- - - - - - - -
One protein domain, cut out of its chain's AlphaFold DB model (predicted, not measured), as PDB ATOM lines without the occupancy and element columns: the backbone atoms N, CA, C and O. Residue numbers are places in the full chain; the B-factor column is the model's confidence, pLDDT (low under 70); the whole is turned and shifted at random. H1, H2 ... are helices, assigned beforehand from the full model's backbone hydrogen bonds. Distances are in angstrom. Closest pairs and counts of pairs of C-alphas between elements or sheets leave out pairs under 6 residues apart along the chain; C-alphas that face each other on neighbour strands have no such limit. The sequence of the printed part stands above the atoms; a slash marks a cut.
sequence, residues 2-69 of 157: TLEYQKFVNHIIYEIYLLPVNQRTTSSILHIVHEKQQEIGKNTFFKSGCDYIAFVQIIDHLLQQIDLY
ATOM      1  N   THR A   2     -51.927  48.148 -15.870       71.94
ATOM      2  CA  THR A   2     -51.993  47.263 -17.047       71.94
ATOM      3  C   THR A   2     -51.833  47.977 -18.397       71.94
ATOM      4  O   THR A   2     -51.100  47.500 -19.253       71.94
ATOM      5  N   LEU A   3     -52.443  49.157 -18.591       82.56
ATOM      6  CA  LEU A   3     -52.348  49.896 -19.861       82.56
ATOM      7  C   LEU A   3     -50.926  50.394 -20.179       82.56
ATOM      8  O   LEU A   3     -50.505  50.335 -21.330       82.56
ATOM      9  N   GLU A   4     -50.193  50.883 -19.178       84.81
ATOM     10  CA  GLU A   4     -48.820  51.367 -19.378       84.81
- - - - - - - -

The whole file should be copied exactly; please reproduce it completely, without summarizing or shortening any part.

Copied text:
One protein domain, cut out of its chain's AlphaFold DB model (predicted, not measured), as PDB ATOM lines without the occupancy and element columns: the backbone atoms N, CA, C and O. Residue numbers are places in the full chain; the B-factor column is the model's confidence, pLDDT (low under 70); the whole is turned and shifted at random. H1, H2 ... are helices, assigned beforehand from the full model's backbone hydrogen bonds. Distances are in angstrom. Closest pairs and counts of pairs of C-alphas between elements or sheets leave out pairs under 6 residues apart along the chain; C-alphas that face each other on neighbour strands have no such limit. The sequence of the printed part stands above the atoms; a slash marks a cut.
sequence, residues 2-69 of 157: TLEYQKFVNHIIYEIYLLPVNQRTTSSILHIVHEKQQEIGKNTFFKSGCDYIAFVQIIDHLLQQIDLY
ATOM      1  N   THR A   2     -51.927  48.148 -15.870       71.94
ATOM      2  CA  THR A   2     -51.993  47.263 -17.047       71.94
ATOM      3  C   THR A   2     -51.833  47.977 -18.397       71.94
ATOM      4  O   THR A   2     -51.100  47.500 -19.253       71.94
ATOM      5  N   LEU A   3     -52.443  49.157 -18.591       82.56
ATOM      6  CA  LEU A   3     -52.348  49.896 -19.861       82.56
ATOM      7  C   LEU A   3     -50.926  50.394 -20.179       82.56
ATOM      8  O   LEU A   3     -50.505  50.335 -21.330       82.56
ATOM      9  N   GLU A   4     -50.193  50.883 -19.178       84.81
ATOM     10  CA  GLU A   4     -48.820  51.367 -19.378       84.81